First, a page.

I'm always a little anxious during the drive to a funeral home to pay my final respects to a patient.
Last week, I took my first such trip since moving here, and the nerves returned. A paranoid voice inside me wondered, again, if someone at the viewing would blame me for their loved one's death.
Admittedly, this has never happened. Family members are invariably appreciative of these visits, and I am often introduced proudly to multiple family members as "So-and-so's doctor." These new acquaintances then usually shake my hand or even hug me. They sometimes express surprise that I am there (which makes me a little sad, since I was taught that attending patient viewings and/or funerals is a natural duty of the family physician and an important opportunity to say goodbye).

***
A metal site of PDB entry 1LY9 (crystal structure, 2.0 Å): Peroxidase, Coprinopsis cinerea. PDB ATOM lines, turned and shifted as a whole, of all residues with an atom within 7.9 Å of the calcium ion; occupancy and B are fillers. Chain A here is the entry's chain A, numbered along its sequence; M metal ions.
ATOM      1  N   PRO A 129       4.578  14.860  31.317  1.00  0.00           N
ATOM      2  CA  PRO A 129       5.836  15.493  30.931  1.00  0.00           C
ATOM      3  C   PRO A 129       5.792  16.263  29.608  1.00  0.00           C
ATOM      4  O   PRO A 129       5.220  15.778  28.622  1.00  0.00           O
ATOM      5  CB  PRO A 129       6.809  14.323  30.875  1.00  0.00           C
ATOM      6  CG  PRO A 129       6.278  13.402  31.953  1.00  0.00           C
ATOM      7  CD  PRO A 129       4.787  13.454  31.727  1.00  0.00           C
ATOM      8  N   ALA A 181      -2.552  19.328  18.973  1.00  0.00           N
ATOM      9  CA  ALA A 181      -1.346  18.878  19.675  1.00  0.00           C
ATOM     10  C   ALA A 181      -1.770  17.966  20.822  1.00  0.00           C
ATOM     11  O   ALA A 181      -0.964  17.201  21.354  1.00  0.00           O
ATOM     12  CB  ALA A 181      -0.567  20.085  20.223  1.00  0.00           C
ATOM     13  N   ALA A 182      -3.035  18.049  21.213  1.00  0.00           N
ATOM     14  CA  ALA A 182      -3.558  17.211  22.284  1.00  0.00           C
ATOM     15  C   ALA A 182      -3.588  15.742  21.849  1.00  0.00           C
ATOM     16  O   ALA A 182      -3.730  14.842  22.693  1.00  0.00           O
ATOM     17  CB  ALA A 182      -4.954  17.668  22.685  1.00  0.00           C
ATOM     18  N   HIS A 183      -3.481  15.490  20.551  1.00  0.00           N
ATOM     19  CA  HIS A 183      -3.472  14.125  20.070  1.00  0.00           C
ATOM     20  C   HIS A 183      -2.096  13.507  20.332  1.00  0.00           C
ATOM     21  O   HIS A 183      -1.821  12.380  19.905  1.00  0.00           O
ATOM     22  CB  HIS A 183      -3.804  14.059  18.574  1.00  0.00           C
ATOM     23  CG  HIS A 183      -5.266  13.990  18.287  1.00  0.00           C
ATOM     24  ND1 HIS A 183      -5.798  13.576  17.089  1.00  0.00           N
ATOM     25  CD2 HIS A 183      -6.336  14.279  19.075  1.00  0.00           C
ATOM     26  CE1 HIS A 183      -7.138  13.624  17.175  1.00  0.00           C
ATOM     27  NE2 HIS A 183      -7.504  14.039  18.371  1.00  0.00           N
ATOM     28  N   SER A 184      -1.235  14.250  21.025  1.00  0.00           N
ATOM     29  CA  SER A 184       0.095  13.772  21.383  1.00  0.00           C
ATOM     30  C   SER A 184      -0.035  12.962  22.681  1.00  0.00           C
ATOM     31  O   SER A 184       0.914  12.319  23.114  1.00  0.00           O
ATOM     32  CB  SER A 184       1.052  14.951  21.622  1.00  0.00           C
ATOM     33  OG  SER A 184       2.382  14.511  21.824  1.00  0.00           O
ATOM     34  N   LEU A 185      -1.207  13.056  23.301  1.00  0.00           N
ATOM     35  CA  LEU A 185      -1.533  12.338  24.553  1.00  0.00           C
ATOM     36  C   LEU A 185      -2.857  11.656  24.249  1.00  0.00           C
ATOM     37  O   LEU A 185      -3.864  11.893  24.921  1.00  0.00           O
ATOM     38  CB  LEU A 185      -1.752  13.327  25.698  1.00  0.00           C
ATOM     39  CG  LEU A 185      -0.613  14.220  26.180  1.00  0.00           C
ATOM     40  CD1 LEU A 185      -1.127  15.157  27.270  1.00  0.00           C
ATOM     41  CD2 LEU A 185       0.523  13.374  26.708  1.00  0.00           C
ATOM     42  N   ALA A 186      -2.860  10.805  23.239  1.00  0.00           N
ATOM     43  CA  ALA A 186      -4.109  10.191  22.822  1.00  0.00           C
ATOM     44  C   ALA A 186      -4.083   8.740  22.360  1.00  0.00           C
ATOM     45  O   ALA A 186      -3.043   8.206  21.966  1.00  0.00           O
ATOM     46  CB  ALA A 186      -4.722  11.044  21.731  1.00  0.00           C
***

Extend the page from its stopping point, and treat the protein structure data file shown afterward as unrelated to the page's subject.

When a patient of mine dies unexpectedly, I usually comb through the chart, looking for any mistake I might have made. It's a ridiculous compulsion based on the impossible idea that I am omnipotent enough to foresee every possible problem that might happen to my patients. I'm not omnipotent, of course. And, no matter how good of a doctor I am, all of my patients will eventually die of something.
But I always wonder - did I miss something? And, I figure, if I'm wondering that, maybe my colleagues are. Or my patient's surviving family.
Overall, I consider myself reasonably comfortable with the end of life as a family doc. I am disheartened when patients and/or families insist upon invasive, aggressive care that I know to be futile. I've talked about hospice and end of life wishes with patients and families numerous times. But, maybe, obsessively sifting through charts and worrying over what others think of me reveals that I'm not really that comfortable with death. I am, frankly, ashamed of the hubris I must possess to assume that the end of a patient's life has much of anything to do with me at all.
Maybe that discomfort's not so bad, then; it certainly reminds me that I am only human myself.